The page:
MWC 2017: LG G6 phone offers split-screen use

LG has ditched the modular design of its previous flagship smartphone and unveiled a new top-end model that is designed for split-screen uses.

To achieve this, the G6’s display has an 18:9 aspect ratio, rather than the 16:9 used by most handsets.

It means that when viewed in landscape mode, the screen appears wider than normal.

LG has acknowledged that last year’s G5 missed its sales targets. One analyst said the change in strategy was wise.

The new device was unveiled in Barcelona ahead of the opening of the Mobile World Congress (MWC) trade show.

LG’s new phone was also distinguished by being the first Android device announced to include Google Assistant – the search giant’s voice-controlled rival to Apple’s Siri – beyond Google’s own Pixel phone.

Split-screen experiences

The G6’s display measures 5.7in (14.5cm) compared to the G5’s 5.3in (13.5cm) component. It is also brighter, adding support for high dynamic range (HDR) video playback. This makes compatible footage appear more vibrant and detailed in the shadows.

The new device can also be submerged underwater for up to half an hour.

Yet the G6 is thinner and slightly smaller than last year’s model thanks to the decision to abandon add-on components – such as a higher quality audio processor – and a return to an irremovable battery.

The new phone is designed around Android 7’s support for split-screen software, allowing two same-sized square interfaces to be seen either side-by-side or one-above-the-other, depending on how the phone is held.

Suggested uses include:

  • running two different apps alongside each other
  • displaying a monthly calendar in one box, and a day’s agenda in the other
  • showing a music album’s artwork and play controls in one interface, and a list of the songs it contains in the other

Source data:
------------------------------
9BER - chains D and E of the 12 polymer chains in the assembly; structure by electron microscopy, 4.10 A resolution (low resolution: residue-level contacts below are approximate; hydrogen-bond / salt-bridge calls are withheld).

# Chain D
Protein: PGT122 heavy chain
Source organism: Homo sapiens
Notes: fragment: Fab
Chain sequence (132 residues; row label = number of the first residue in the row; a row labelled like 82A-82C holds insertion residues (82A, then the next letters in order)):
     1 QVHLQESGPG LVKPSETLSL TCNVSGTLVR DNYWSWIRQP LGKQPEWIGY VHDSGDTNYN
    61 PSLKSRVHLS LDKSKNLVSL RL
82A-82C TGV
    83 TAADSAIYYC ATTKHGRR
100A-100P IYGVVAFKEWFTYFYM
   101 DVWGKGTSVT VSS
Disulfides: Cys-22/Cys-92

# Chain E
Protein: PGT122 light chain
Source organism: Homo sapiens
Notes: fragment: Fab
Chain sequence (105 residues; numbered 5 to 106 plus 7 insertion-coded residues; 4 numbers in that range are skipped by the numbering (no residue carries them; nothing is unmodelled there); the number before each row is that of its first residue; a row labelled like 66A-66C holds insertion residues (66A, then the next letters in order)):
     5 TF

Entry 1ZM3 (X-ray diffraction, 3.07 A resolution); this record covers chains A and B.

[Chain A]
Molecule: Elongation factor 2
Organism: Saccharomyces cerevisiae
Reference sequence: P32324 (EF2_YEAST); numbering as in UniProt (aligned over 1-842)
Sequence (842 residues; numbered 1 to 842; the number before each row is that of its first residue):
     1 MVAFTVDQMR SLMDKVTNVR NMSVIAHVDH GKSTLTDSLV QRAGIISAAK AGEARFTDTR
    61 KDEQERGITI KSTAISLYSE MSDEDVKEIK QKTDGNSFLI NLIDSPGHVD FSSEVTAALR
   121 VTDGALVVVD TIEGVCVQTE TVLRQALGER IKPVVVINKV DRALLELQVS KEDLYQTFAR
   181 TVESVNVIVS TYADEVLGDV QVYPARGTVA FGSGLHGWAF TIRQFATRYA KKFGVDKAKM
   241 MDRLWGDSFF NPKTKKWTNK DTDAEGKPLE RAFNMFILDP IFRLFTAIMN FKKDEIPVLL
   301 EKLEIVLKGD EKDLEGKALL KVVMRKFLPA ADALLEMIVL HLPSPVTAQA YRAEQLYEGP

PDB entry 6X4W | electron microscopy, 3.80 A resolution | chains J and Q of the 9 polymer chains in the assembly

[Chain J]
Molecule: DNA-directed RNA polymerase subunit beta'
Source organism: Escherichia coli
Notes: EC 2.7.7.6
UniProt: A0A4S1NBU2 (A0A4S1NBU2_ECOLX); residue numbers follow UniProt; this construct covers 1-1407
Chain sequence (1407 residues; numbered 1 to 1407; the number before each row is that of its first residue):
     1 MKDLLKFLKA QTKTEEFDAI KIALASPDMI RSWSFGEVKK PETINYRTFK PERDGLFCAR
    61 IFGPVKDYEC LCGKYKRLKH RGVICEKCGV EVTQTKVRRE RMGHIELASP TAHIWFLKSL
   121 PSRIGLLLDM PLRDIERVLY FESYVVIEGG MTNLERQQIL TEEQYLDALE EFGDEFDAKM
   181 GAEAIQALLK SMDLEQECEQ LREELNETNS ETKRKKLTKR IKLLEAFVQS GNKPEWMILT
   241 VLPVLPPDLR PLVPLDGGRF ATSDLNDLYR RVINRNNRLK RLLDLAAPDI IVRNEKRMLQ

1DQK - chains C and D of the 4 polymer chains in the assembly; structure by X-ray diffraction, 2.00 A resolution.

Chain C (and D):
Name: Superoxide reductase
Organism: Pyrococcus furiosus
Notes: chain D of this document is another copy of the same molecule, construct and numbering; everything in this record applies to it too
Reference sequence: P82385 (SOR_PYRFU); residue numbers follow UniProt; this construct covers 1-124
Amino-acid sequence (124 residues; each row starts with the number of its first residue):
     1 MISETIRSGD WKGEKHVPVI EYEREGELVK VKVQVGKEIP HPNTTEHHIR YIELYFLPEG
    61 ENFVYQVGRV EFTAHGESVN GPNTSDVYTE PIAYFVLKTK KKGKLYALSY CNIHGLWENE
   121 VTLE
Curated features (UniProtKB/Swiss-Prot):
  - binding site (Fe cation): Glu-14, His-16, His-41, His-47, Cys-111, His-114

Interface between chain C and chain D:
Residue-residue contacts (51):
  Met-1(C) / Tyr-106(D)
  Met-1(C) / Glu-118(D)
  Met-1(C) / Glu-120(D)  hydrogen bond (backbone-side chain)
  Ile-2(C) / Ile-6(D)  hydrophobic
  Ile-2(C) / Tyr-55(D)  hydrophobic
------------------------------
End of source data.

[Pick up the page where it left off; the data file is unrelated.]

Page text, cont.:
A further use of the split screens would be to help take square-shaped photos for the social network Instagram. When the phone is held vertically, the top box shows the live view from the camera while the bottom one displays the last photo taken. The idea is to make it possible to review an image without the risk of missing another key moment.

However, one side effect of the screen’s unusual aspect ratio is that many apps will have to be slightly stretched to fit it, unless the owner opts not to use the full screen.

Ticking boxes

LG acknowledges that the G6 is less radical than last year’s offering, but it hopes that means demand will be stronger than it was for the G5.

“I’d love to be sat here now saying that the mass market had adopted it and understood it – unfortunately that wasn’t the case,” Jeremy Daniels, head of sales for LG UK told the BBC.

“We proved the concept could be done, but actually we know that [this year] we had to tick a lot of boxes like water resistance and bigger battery.

“And that could only be done by moving to a design that was more appealing to the masses.”

LG is the world’s sixth bestselling smartphone maker, according to the research firm IDC. Figures indicate that the South Korean firm shipped 7% fewer handsets in 2016 compared to the previous year.

‘Fatally flawed’

Despite the G5’s struggles, its unusual design won plaudits when it was unveiled a year ago.

The GSM association – a trade body representing the world’s mobile operators – even declared it the best device introduced at 2016’s MWC.

But one expert said the idea of adding functionality via add-on accessories – known as friends – proved to be unwieldy in practice.

“If you look at the way G5 worked – owners had to open the case, remove the battery and power down the device before putting in another friend – that concept was fatally flawed,” said Tim Coulling from the tech consultancy Canalys.

“Also because the phone had to be taken apart a lot, there were problems with dust and water.

“So, the decision to move back from modular to non-modular is completely the correct decision.”

Over the past year, Google has also cancelled its Project Ara modular smartphone concept.

But Lenovo continues to pursue the modular idea with its Moto Z devices, which do not need to be switched off when their parts are swapped.

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